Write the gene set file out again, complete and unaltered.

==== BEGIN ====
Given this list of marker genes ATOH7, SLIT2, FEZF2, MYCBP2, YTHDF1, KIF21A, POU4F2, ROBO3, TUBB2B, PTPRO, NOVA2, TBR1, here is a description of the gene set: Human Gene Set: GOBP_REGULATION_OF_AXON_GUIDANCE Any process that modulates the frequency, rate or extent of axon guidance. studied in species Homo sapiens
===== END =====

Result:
Given this list of marker genes ATOH7, SLIT2, FEZF2, MYCBP2, YTHDF1, KIF21A, POU4F2, ROBO3, TUBB2B, PTPRO, NOVA2, TBR1, here is a description of the gene set: Human Gene Set: GOBP_REGULATION_OF_AXON_GUIDANCE Any process that modulates the frequency, rate or extent of axon guidance. studied in species Homo sapiens